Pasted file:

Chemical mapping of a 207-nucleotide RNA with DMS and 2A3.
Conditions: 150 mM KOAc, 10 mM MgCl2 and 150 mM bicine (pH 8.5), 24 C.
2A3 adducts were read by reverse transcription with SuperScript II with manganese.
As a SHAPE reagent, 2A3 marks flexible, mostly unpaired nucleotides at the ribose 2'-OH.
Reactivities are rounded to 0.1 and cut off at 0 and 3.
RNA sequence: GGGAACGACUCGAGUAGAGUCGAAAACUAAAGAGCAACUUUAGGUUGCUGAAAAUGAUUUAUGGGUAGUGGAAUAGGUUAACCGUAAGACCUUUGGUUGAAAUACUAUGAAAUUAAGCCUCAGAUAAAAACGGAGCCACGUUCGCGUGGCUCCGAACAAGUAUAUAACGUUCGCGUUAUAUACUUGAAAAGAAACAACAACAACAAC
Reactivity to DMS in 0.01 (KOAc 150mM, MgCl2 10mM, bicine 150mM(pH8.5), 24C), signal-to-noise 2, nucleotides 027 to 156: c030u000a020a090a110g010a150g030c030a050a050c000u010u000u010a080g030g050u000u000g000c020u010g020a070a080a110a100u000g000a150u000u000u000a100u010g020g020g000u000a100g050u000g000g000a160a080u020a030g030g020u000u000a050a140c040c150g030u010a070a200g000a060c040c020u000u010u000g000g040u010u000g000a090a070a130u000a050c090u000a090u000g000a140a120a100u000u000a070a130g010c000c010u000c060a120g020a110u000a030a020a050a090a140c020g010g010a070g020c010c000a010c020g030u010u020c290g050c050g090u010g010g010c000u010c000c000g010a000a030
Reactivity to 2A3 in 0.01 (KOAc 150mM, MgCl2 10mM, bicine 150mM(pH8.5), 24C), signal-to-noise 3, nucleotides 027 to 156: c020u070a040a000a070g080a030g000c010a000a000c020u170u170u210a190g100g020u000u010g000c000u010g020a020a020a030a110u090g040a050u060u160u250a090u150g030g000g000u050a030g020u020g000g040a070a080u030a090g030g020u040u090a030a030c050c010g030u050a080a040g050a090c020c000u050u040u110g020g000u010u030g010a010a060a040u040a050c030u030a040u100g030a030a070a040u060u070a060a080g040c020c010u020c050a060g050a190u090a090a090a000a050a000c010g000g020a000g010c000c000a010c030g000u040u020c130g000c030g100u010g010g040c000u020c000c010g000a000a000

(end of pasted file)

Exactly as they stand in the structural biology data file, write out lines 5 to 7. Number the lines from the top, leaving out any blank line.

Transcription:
Reactivities are rounded to 0.1 and cut off at 0 and 3.
RNA sequence: GGGAACGACUCGAGUAGAGUCGAAAACUAAAGAGCAACUUUAGGUUGCUGAAAAUGAUUUAUGGGUAGUGGAAUAGGUUAACCGUAAGACCUUUGGUUGAAAUACUAUGAAAUUAAGCCUCAGAUAAAAACGGAGCCACGUUCGCGUGGCUCCGAACAAGUAUAUAACGUUCGCGUUAUAUACUUGAAAAGAAACAACAACAACAAC
Reactivity to DMS in 0.01 (KOAc 150mM, MgCl2 10mM, bicine 150mM(pH8.5), 24C), signal-to-noise 2, nucleotides 027 to 156: c030u000a020a090a110g010a150g030c030a050a050c000u010u000u010a080g030g050u000u000g000c020u010g020a070a080a110a100u000g000a150u000u000u000a100u010g020g020g000u000a100g050u000g000g000a160a080u020a030g030g020u000u000a050a140c040c150g030u010a070a200g000a060c040c020u000u010u000g000g040u010u000g000a090a070a130u000a050c090u000a090u000g000a140a120a100u000u000a070a130g010c000c010u000c060a120g020a110u000a030a020a050a090a140c020g010g010a070g020c010c000a010c020g030u010u020c290g050c050g090u010g010g010c000u010c000c000g010a000a030